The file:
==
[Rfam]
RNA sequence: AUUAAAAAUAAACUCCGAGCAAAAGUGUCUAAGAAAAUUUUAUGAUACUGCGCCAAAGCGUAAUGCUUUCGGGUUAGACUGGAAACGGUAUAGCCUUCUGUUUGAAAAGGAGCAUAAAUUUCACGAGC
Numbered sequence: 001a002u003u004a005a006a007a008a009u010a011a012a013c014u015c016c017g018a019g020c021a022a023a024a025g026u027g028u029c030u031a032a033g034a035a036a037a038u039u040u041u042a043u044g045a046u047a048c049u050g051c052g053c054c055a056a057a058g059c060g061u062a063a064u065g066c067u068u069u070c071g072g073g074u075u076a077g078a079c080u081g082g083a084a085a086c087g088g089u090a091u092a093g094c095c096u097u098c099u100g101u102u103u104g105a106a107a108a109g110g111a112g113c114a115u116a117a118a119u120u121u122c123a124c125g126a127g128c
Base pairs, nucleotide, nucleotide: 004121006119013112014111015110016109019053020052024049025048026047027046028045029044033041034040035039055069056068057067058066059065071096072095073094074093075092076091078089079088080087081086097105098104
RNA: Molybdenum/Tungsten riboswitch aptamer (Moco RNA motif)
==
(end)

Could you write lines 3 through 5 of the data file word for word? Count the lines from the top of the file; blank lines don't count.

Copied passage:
Numbered sequence: 001a002u003u004a005a006a007a008a009u010a011a012a013c014u015c016c017g018a019g020c021a022a023a024a025g026u027g028u029c030u031a032a033g034a035a036a037a038u039u040u041u042a043u044g045a046u047a048c049u050g051c052g053c054c055a056a057a058g059c060g061u062a063a064u065g066c067u068u069u070c071g072g073g074u075u076a077g078a079c080u081g082g083a084a085a086c087g088g089u090a091u092a093g094c095c096u097u098c099u100g101u102u103u104g105a106a107a108a109g110g111a112g113c114a115u116a117a118a119u120u121u122c123a124c125g126a127g128c
Base pairs, nucleotide, nucleotide: 004121006119013112014111015110016109019053020052024049025048026047027046028045029044033041034040035039055069056068057067058066059065071096072095073094074093075092076091078089079088080087081086097105098104
RNA: Molybdenum/Tungsten riboswitch aptamer (Moco RNA motif)